Stuck in traffic yesterday I was listening to POTUS satellite radio and heard Marco Rubio bloviating against the Iran nuclear agreement. Like most of the Republicans opposing the deal - largely because Obama is connected with it and because talk of killing Iranians polls well with the GOP base - Rubio fantasizes that a "better deal" could have been negotiated. In a piece in Foreign Policy, Stephen M. Walt, professor of international relations at Harvard University, looks at the myth that Rubio and his GOP brethren are foisting on the ignorant, bigoted, and uninformed (read FOX News viewers). Here are article excerpts:
Foreign policy is serious business, because getting it wrong has real consequences. When countries conduct foreign policy in a cavalier or incompetent way, real human beings lose their lives or end up much poorer than they would otherwise have been.
That’s why it is so surprising when allegedly “serious people” rely on various forms of Magical Thinking when they talk about foreign affairs. . . . by “magical thinking,” I mean analysis and prescriptions resting on unrealistic assumptions, unspecified causal relationships, inapt analogies, a dearth of supporting evidence, and wildly naïve optimism.
What sort of “thinking” do I have in mind? The most obvious example of magical thinking in contemporary policy discourse, of course, is the myth of a “better deal” with Iran. Despite abundant evidence to the contrary, opponents of the JCPOA keep insisting additional sanctions, more threats to use force, another round of Stuxnet, or if necessary, dropping a few bombs, would have convinced Iran to run up the white flag and give the United States everything it ever demanded for the past 15 years.
Never mind that while the United States ramped up sanctions, Iran went from zero centrifuges to 19,000. Never mind that there was no international support for harsher sanctions and that unilateral U.S. sanctions wouldn’t increase the pressure in any meaningful way. Never mind that attacking Iran with military force would not end its nuclear program and only increase Iran’s interest in having an actual weapon. Never mind that the deal blocks every path to a bomb for at least a decade. And never mind that the myth of a “better deal” ignores Diplomacy 101: To get any sort of lasting agreement, it has to provide something for all of the parties.
Instead of serious analysis, opponents of the Iran deal are just imagining that there was a secret spell, magic wand, or incantation that would have somehow produced a miraculously better result. Which is why they cannot in fact explain how their imaginary “better deal” could ever be obtained.
It is not surprising that opponents of the deal are relying on unspecified miracles to make their case: It’s their standard operating procedure.
[O]pponents of the deal are mostly the same groups and individuals who either dreamed up or helped sell the boneheaded idea of invading Iraq. It wasn’t just their fairy tales about Iraqi WMD and Saddam Hussein’s alleged links to al Qaeda that led Bush and the country astray, it was their utterly fabulist belief that invading Iraq would somehow transform the Middle East into a sea of pro-American democracies. This was magical thinking at its worst, because it ignored both everything we know about how genuine democracy gets created and paid zero attention to the conditions in the country we were about to take over. . . . They are as wrong now as they were back then.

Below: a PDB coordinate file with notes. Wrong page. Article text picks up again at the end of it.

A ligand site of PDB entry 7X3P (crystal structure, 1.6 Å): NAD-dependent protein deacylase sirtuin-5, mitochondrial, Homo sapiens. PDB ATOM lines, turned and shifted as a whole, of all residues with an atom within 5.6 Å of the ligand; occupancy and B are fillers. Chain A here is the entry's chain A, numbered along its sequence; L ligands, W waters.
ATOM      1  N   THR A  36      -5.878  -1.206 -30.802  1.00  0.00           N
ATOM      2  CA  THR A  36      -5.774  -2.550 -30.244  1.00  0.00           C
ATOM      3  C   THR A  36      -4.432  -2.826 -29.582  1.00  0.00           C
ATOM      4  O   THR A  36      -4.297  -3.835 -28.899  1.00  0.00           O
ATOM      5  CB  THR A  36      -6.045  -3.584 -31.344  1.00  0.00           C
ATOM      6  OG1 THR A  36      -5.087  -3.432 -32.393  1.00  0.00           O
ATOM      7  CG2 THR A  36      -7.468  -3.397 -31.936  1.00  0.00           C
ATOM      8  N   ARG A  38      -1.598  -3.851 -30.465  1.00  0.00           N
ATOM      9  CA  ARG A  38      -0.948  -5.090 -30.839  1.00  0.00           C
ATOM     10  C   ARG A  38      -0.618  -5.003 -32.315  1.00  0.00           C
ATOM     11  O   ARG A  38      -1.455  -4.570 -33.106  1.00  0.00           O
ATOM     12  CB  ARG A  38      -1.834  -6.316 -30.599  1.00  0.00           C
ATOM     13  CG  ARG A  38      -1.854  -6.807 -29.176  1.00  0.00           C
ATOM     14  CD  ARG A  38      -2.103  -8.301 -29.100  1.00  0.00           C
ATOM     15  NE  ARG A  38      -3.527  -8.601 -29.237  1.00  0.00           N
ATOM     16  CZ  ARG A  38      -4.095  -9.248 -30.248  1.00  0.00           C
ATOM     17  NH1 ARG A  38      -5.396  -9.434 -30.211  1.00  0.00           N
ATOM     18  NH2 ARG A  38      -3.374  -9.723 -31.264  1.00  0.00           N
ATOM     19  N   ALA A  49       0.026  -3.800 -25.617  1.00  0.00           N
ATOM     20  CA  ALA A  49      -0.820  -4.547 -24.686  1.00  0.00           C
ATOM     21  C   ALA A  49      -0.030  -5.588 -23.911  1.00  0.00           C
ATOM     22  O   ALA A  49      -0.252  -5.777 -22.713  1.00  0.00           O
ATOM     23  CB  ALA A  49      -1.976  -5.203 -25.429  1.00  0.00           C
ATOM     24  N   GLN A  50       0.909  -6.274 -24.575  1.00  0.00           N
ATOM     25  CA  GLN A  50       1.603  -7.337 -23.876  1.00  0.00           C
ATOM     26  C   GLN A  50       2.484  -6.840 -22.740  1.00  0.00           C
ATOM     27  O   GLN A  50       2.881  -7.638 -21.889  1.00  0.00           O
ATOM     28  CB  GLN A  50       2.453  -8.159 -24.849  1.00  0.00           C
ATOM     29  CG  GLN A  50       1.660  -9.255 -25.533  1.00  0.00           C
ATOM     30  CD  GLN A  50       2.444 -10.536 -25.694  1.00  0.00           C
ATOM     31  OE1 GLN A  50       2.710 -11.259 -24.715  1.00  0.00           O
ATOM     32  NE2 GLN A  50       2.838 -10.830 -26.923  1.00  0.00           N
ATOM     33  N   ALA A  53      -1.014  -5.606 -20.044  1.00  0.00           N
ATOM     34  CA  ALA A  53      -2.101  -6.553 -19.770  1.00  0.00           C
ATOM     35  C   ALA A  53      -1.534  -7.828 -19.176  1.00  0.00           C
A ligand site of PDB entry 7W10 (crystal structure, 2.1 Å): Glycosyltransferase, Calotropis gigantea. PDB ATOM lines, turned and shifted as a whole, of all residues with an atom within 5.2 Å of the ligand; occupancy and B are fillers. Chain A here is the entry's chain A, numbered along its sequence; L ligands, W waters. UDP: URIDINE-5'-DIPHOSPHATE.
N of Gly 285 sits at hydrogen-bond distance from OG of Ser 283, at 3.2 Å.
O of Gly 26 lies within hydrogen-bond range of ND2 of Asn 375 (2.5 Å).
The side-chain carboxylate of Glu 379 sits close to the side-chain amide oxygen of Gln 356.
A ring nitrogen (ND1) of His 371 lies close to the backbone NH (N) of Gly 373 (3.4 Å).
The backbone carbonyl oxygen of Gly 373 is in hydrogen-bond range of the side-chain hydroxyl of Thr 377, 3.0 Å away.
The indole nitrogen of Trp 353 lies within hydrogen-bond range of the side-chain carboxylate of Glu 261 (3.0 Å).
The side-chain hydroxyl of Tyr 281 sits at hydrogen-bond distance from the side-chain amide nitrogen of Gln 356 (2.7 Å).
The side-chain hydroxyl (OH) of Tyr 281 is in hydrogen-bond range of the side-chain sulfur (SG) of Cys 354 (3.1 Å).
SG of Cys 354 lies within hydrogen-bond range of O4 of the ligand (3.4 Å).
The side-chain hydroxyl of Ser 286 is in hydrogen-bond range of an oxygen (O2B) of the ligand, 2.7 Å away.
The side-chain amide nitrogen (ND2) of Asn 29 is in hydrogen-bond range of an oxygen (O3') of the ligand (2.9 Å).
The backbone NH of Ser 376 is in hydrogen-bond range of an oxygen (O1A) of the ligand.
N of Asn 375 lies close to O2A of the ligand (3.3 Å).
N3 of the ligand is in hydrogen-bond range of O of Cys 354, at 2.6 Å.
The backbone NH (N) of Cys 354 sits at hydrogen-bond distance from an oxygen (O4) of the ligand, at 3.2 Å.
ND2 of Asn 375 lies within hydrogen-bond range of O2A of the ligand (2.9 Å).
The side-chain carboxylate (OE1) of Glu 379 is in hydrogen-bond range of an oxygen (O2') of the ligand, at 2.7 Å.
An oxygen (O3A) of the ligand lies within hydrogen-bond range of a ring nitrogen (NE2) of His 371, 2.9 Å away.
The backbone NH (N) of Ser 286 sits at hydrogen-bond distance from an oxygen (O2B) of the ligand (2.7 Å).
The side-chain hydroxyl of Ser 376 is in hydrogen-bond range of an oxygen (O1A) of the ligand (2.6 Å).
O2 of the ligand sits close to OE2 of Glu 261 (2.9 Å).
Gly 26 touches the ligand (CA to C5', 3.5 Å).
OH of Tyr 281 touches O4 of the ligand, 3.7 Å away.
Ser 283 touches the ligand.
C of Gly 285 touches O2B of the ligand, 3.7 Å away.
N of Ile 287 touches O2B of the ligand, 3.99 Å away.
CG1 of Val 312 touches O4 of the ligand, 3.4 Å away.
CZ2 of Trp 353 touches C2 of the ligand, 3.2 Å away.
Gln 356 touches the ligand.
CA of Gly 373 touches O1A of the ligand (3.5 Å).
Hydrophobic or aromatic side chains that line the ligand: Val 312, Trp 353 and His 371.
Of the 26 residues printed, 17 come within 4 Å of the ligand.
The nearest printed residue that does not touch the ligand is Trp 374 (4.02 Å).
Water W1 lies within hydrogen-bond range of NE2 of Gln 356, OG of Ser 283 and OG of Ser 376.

The United States is hardly the only country that has succumbed to magical thinking, of course. . . . How can you spot “magical thinking” when you hear it?
First, when a leader, policy analyst, or foreign-policy organization suggests you support a policy that has never been done before and says that it will be easy, your nostrils should start twitching.
Second, when somebody says they’ve got a great solution to a thorny problem but won’t tell you what that solution is, it’s either a sign that they have no plan at all or that they believe they have rare powers that will enable them to do what mere mortals cannot.
Third, magical thinking invariably depends on a whole bunch of optimistic assumptions. To pull off a miracle, you need to assume that all will go exactly as planned, that opponents will react exactly as you expect, that unintended consequences will not occur, and that the ball will always take a home-team bounce.
Fourth, and following from the last point, a good miracle promises something wonderful for little or no cost. (“The invasion of Iraq will pay for itself!” “The troops will be home by Christmas!”) Advocates of U.S. military intervention routinely use this ploy, focusing solely on the supposed upsides and studiously ignoring the potential risks. Most of us have learned to discount anyone who promises us something for nothing, and that instinct is especially useful when it comes to foreign policy.
Finally, a lot of magical thinking assumes that the world is poised on a delicate knife’s edge and that small inputs will have far-reaching effects. In this view, a tiny reduction in the U.S. defense budget or overseas military presence will embolden enemies everywhere, dishearten all of our allies, and trigger a rapid cascade of setbacks and retreats, leaving the United States isolated and vulnerable (if not utterly defeated).
In the rough-and-tumble world of international politics, states achieve wealth, influence, and foreign-policy success by generations of hard work, careful analysis, smart decisions, and (if they are lucky) some amount of good fortune. To obtain these things, successful states create political institutions that can resolve conflicts, learn from past errors, and maintain a firm grasp on reality. Letting national decisions be shaped by unrealistic fantasies guarantees trouble, and even a country as powerful and secure as the United States pays a price when it allows magical thinking to shape national policy.